Education in Surveying: Southern Illinois University's Land Surveying Specialization
Professional Surveyor Magazine - March 2011
The discussion concerning more stringent licensing and higher education requirements for surveyors throughout the United States is decades old. Some states are new-comers to the discussion, while others, like Illinois, have been working with local surveyors for quite some time in order to ensure the perception of the surveyor as a professional as opposed to a tradesman.
Illinois’ Evolution of Licensing Requirements
In the fall of 1968, Bob Church, the executive director of the Illinois Professional Registered Land Surveyors Association
(IPLSA), was part of early discussions about licensing requirements at an East Central Chapter meeting. These discussions were with professors Ken Curtis and John McEntyre of Purdue University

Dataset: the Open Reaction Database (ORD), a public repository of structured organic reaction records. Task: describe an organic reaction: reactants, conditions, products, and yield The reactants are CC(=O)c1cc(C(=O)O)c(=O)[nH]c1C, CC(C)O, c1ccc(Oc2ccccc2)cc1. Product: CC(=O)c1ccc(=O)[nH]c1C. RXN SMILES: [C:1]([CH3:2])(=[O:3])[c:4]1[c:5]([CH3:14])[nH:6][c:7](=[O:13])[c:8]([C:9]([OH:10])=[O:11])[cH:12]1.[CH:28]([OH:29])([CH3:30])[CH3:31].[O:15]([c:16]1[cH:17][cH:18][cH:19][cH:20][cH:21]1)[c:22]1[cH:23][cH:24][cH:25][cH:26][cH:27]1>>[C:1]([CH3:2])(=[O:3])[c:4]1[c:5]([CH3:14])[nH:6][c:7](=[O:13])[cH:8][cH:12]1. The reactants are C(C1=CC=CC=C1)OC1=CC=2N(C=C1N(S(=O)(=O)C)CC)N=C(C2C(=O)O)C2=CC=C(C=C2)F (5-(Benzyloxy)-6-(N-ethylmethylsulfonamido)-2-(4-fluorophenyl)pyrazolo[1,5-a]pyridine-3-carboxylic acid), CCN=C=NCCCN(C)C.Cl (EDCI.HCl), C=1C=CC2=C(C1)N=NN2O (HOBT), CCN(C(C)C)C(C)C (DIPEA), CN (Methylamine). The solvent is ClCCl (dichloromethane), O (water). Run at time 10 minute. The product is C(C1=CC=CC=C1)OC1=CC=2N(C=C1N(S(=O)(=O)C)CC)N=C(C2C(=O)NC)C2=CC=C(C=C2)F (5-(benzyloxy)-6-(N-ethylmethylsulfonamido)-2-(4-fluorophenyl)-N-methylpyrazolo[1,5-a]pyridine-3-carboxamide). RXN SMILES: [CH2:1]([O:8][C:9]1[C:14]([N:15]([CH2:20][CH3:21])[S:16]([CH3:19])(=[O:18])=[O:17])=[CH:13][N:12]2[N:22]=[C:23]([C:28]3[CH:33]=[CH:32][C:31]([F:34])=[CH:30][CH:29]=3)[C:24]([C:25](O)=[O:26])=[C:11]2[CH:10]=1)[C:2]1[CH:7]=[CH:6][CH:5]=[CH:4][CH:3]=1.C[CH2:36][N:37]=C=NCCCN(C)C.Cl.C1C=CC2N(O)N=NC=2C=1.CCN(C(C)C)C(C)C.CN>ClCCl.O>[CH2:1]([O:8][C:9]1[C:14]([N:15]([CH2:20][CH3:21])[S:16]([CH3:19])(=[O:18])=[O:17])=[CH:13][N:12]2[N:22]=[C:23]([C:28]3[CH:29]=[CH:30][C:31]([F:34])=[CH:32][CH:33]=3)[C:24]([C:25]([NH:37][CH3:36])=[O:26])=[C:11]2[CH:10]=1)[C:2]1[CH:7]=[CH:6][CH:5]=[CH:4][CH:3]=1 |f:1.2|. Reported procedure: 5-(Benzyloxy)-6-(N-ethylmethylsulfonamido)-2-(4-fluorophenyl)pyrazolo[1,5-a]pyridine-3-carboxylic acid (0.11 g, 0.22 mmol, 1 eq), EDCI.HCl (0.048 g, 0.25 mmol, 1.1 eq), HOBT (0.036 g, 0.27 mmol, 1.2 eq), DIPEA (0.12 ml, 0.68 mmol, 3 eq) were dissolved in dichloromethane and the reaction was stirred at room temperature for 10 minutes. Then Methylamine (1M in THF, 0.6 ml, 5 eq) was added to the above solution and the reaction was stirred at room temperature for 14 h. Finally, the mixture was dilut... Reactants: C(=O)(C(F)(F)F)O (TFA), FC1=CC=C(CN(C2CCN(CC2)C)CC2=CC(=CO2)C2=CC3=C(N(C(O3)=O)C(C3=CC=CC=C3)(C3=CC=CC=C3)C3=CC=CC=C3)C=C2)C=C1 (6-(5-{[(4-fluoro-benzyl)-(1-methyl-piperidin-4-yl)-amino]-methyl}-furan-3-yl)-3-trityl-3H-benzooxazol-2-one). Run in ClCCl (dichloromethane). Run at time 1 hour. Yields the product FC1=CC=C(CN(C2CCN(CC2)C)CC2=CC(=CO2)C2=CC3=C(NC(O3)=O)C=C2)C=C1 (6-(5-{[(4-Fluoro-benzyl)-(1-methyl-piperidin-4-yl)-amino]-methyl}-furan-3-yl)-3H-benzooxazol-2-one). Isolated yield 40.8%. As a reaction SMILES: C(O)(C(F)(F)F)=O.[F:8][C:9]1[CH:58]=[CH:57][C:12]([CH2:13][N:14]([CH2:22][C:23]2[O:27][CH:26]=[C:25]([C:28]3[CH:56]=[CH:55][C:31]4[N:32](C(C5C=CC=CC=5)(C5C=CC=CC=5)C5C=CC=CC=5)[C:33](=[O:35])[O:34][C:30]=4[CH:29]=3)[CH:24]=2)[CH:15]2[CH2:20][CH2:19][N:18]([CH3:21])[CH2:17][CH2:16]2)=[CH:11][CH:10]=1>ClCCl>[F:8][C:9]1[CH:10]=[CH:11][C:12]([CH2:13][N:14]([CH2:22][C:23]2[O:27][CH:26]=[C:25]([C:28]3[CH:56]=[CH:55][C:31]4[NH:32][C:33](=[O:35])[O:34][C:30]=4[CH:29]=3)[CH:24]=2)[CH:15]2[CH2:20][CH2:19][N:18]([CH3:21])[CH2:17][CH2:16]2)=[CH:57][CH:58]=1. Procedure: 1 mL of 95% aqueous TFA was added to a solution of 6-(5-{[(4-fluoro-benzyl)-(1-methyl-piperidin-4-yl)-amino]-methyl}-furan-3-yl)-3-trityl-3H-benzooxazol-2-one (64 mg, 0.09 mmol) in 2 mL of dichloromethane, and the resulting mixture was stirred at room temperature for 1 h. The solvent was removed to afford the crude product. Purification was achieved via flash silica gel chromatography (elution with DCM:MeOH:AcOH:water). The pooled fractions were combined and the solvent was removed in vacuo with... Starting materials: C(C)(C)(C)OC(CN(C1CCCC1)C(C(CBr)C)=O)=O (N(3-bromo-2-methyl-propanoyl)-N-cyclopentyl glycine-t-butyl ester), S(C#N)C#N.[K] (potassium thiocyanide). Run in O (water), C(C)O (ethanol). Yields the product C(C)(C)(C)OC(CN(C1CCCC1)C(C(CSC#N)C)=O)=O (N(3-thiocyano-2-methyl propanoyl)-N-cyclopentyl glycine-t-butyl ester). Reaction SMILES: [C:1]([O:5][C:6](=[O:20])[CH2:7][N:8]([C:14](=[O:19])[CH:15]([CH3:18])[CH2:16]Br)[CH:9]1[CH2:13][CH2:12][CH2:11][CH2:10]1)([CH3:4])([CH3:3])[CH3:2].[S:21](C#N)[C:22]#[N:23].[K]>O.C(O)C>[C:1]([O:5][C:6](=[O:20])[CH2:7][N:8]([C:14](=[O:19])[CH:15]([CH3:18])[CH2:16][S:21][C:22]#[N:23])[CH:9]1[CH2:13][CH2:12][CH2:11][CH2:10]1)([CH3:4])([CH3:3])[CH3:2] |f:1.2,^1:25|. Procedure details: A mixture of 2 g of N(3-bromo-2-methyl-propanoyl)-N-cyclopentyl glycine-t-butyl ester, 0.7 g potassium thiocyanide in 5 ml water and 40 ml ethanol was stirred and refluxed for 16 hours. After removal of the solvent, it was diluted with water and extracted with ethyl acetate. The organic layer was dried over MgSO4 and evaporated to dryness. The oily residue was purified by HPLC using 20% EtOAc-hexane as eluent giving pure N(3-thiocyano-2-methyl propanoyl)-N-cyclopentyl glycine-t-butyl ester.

, and Church believes that the seed was planted with Curtis and McEntyre. In 1969 Ben Buckner offered additional discussion and reports on requiring a degree program to be licensed as a registered land surveyor.
All land surveyors know that any changes to the laws in any state face significant challenges. It wasn’t until 1974 that IPLSA established an education committee whose commission was to look at the educational requirements for licensure and consider requiring a degree program.
The committee and all chapters discussed this issue for over four years. The biggest obstacle was the licensed surveyors who had no education beyond high school. These surveyors felt that they were qualified surveyors who didn’t need the additional education, which in many cases was true. But most of those surveyors realized that for the future of the profession it would be necessary to be on the same plane as other design professionals and that surveyors must rise to meet these higher standards.